To Solve the Opioid Crisis, Get Tough on the Border and with Foreign Adversaries


There is a dangerous epidemic taking place behind closed doors in American homes. The war against opioid abuse is still raging and has taken shape in new ways.

The so-called “pill mills” that led to the widespread availability of prescription opioids are blamed for causing America’s opioid crisis, but recent data shows that there is more to the story than is being told. Overdoses caused by prescription opioids are leveling off and starting to decline, while deaths from illegal synthetic opioids such as fentanyl are skyrocketing.

Fentanyl is a powerful synthetic opioid that the Drug Enforcement Agency reports can be 50 times as potent as heroin. In fact, even the smallest amount of fentanyl — about 2 milligrams, which is the size of 4 grains of salt — is deadly. Its chemical cousin, carfentanil, is even more lethal — just a single grain can kill.

As new regulations are put in place to prevent prescription abuse, such as mandatory waiting periods for prescription opioids in 31 out of 50 states, people looking for a quick fix have turned to the streets. Mexican drug cartels and Chinese drug smugglers are utilizing the changes to government policy and private sector self-policing that have led to declines in prescription drugs to their advantage, by flooding the market with the incredibly dangerous and inexpensive synthetic opioids.

These foreign actors are manufacturing counterfeit pills with dangerous combinations of heroin and synthetic opioids like fentanyl or its analogs, designing them to look like legitimate prescriptions and selling them on our streets. The lacing of drugs with fentanyl has created a sharp increase of opioid overdoses, because unsuspecting people who think they are buying pills such as Oxycodone and Xanax are unknowingly taking the lethal drug.

12-Year Old Boy Snatches State Fishing Record with Rare Catch

Fentanyl is also being used to lace other drugs such as cocaine, heroin and even marijuana. Lacing drugs with fentanyl is lucrative for smugglers and dealers because the stronger “high” keeps more customers coming back — if they haven’t already overdosed. The sad fact of the matter is dangerous drugs are disguised as common drugs in order to get people hooked.

Each day there are new headlines about overdoses from fentanyl and fentanyl-laced drugs across the country. Last year in Mississippi for instance, narcotics detectives seized blue pills stamped with “A215” to indicate Oxycodone. Following an analysis at the DEA Laboratory it was found that they actually contained fentanyl and there was no actual Oxycodone present in the pills.

More recently, and a little closer to home, 73,000 pills of fentanyl recently confiscated during a June drug bust here in Arizona were said to look identical to pills found in pharmacies.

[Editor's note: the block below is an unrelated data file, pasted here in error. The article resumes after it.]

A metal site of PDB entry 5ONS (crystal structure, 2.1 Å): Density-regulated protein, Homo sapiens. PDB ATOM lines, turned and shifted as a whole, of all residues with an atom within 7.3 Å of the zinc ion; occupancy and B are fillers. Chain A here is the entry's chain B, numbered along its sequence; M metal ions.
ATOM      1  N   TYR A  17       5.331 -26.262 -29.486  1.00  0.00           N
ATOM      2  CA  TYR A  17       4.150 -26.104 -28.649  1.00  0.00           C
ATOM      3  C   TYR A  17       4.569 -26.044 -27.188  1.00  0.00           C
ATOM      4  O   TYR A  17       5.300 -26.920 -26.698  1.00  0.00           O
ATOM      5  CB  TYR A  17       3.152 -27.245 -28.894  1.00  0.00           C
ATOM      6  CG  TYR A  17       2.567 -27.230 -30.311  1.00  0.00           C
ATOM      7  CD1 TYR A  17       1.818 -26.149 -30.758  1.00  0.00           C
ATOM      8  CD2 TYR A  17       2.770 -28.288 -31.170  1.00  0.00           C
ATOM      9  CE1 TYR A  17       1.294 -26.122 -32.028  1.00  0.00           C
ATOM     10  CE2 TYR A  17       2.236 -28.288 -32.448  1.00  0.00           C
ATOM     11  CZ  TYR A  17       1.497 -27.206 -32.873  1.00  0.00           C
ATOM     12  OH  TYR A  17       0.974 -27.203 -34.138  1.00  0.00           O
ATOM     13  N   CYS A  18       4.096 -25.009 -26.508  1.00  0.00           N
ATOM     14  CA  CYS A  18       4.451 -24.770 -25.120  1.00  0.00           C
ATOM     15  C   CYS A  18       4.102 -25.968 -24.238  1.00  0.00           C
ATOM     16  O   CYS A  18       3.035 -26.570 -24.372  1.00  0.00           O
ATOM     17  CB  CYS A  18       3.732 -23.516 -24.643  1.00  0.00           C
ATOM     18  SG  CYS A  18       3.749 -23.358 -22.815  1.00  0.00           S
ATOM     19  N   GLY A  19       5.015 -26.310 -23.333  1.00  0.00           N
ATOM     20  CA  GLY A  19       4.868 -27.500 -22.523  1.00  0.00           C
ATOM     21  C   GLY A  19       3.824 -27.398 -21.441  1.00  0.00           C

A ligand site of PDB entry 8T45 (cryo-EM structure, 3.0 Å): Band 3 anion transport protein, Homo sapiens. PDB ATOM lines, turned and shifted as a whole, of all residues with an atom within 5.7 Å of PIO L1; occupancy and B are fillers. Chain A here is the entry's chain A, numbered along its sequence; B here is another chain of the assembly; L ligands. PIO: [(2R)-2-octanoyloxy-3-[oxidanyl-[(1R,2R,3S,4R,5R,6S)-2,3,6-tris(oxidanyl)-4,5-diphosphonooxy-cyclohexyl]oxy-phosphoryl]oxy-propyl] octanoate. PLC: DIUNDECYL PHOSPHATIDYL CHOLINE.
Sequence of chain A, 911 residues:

These are but two examples of the epidemic that is claiming the lives of our neighbors, families and friends. The fatality rate from synthetic opioid related overdoses increased by 46.6 percent from 2016 to 2017 alone and that same year a record-breaking 72,300 people died from a drug overdose.

It is time to put the nation on notice and stop these needless deaths. But in order to fix this problem, we need to crack down on the criminal smugglers, primarily from Mexico and China, who are trafficking these drugs in our country. Mexico’s Sinaloa Cartel is a driving force in the surge in fentanyl crossing the border. Chinese fentanyl manufacturers meanwhile, create most of the fentanyl that is smuggled from Mexico and into the United States.

Bipartisan cooperation will be necessary to end the opioid crisis. Lawmakers on both sides of the aisle have reached a consensus on the importance of increased support for the border security measures necessary to stop the cascade of these harmful drugs into our nation’s economy.

Congress is rightfully pushing for increased staffing and improved technology at legal ports of entry to stop the flow of fentanyl into the U.S. and providing law enforcement with more resources for illicit drug detection.

President Trump, meanwhile, has tackled the issue head-on, pronouncing a nationwide public health emergency during his first year in office.

Additionally, he has met with Chinese President Xi Jinping regarding the influx of opioids and has secured commitments to have tighter controls placed upon the manufacture and distribution of fentanyl in the Communist country.

Op-Ed: Our Country Faces an Epidemic Like No Other

There is a far-reaching opioid problem that is ravaging the nation and will not go away on its own. Chinese fentanyl smugglers and Mexican drug cartels must be held responsible in order to safeguard Americans from these deadly, illicit drugs crossing our borders.

Lawmakers have a duty to protect our nation’s health and safety by enforcing preventative measures and taking aggressive action against illicit fentanyl.

Drug smuggling must be stopped today before we lose any more innocent lives to this senseless tragedy.

Lori Klein Corbin represents Arizona as the Republican National Committeewoman and is a former State Senator.

The views expressed in this opinion article are those of their author and are not necessarily either shared or endorsed by the owners of this website. If you are interested in contributing an Op-Ed to The Western Journal, you can learn about our submission guidelines and process here.

Truth and Accuracy

Submit a Correction →

We are committed to truth and accuracy in all of our journalism. Read our editorial standards.

, ,